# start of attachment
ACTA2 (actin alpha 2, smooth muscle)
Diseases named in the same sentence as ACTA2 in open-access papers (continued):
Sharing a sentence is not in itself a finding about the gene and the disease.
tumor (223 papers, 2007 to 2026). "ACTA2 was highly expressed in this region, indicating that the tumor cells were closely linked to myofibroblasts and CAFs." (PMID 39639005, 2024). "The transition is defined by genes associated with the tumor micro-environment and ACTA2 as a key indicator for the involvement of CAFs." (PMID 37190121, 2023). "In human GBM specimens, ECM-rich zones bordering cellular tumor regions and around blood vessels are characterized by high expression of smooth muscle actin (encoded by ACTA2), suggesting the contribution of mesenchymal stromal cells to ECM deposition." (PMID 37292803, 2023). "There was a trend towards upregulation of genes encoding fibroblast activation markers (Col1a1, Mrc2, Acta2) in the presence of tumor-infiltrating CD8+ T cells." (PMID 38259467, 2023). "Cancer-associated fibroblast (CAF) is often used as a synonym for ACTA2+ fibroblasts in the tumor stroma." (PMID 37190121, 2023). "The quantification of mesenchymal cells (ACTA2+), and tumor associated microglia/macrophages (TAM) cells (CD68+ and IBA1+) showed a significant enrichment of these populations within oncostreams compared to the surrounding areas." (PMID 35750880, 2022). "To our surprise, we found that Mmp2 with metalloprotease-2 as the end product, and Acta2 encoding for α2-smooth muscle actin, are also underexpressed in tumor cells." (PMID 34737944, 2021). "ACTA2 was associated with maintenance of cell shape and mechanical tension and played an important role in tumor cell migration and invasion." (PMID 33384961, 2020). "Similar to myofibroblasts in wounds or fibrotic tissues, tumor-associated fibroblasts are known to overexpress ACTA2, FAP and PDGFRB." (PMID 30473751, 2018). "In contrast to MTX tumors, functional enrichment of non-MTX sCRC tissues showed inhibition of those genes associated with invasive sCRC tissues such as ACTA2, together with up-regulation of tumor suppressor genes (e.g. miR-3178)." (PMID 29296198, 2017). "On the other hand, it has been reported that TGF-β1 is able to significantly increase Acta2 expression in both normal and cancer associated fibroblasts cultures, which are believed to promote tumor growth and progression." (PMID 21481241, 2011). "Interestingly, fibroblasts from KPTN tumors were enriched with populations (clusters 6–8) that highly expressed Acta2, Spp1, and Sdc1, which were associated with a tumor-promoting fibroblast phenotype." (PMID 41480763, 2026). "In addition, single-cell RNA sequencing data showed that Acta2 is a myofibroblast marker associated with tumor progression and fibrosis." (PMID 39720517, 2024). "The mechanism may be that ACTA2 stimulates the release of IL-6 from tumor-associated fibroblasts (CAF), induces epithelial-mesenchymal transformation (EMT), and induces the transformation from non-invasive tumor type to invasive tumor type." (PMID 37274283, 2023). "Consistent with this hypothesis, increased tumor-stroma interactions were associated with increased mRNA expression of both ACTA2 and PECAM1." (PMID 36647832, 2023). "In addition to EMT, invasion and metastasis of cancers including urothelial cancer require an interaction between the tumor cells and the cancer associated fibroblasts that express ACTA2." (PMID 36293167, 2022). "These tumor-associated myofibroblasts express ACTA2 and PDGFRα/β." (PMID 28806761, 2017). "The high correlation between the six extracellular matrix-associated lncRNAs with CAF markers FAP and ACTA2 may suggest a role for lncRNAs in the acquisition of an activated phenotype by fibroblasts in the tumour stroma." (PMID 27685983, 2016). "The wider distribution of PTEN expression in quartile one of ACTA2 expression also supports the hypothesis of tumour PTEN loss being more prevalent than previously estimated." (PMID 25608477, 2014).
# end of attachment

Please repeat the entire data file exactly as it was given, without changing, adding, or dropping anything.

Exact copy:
ACTA2 (actin alpha 2, smooth muscle)
Diseases named in the same sentence as ACTA2 in open-access papers (continued):
Sharing a sentence is not in itself a finding about the gene and the disease.
tumor (223 papers, 2007 to 2026). "ACTA2 was highly expressed in this region, indicating that the tumor cells were closely linked to myofibroblasts and CAFs." (PMID 39639005, 2024). "The transition is defined by genes associated with the tumor micro-environment and ACTA2 as a key indicator for the involvement of CAFs." (PMID 37190121, 2023). "In human GBM specimens, ECM-rich zones bordering cellular tumor regions and around blood vessels are characterized by high expression of smooth muscle actin (encoded by ACTA2), suggesting the contribution of mesenchymal stromal cells to ECM deposition." (PMID 37292803, 2023). "There was a trend towards upregulation of genes encoding fibroblast activation markers (Col1a1, Mrc2, Acta2) in the presence of tumor-infiltrating CD8+ T cells." (PMID 38259467, 2023). "Cancer-associated fibroblast (CAF) is often used as a synonym for ACTA2+ fibroblasts in the tumor stroma." (PMID 37190121, 2023). "The quantification of mesenchymal cells (ACTA2+), and tumor associated microglia/macrophages (TAM) cells (CD68+ and IBA1+) showed a significant enrichment of these populations within oncostreams compared to the surrounding areas." (PMID 35750880, 2022). "To our surprise, we found that Mmp2 with metalloprotease-2 as the end product, and Acta2 encoding for α2-smooth muscle actin, are also underexpressed in tumor cells." (PMID 34737944, 2021). "ACTA2 was associated with maintenance of cell shape and mechanical tension and played an important role in tumor cell migration and invasion." (PMID 33384961, 2020). "Similar to myofibroblasts in wounds or fibrotic tissues, tumor-associated fibroblasts are known to overexpress ACTA2, FAP and PDGFRB." (PMID 30473751, 2018). "In contrast to MTX tumors, functional enrichment of non-MTX sCRC tissues showed inhibition of those genes associated with invasive sCRC tissues such as ACTA2, together with up-regulation of tumor suppressor genes (e.g. miR-3178)." (PMID 29296198, 2017). "On the other hand, it has been reported that TGF-β1 is able to significantly increase Acta2 expression in both normal and cancer associated fibroblasts cultures, which are believed to promote tumor growth and progression." (PMID 21481241, 2011). "Interestingly, fibroblasts from KPTN tumors were enriched with populations (clusters 6–8) that highly expressed Acta2, Spp1, and Sdc1, which were associated with a tumor-promoting fibroblast phenotype." (PMID 41480763, 2026). "In addition, single-cell RNA sequencing data showed that Acta2 is a myofibroblast marker associated with tumor progression and fibrosis." (PMID 39720517, 2024). "The mechanism may be that ACTA2 stimulates the release of IL-6 from tumor-associated fibroblasts (CAF), induces epithelial-mesenchymal transformation (EMT), and induces the transformation from non-invasive tumor type to invasive tumor type." (PMID 37274283, 2023). "Consistent with this hypothesis, increased tumor-stroma interactions were associated with increased mRNA expression of both ACTA2 and PECAM1." (PMID 36647832, 2023). "In addition to EMT, invasion and metastasis of cancers including urothelial cancer require an interaction between the tumor cells and the cancer associated fibroblasts that express ACTA2." (PMID 36293167, 2022). "These tumor-associated myofibroblasts express ACTA2 and PDGFRα/β." (PMID 28806761, 2017). "The high correlation between the six extracellular matrix-associated lncRNAs with CAF markers FAP and ACTA2 may suggest a role for lncRNAs in the acquisition of an activated phenotype by fibroblasts in the tumour stroma." (PMID 27685983, 2016). "The wider distribution of PTEN expression in quartile one of ACTA2 expression also supports the hypothesis of tumour PTEN loss being more prevalent than previously estimated." (PMID 25608477, 2014).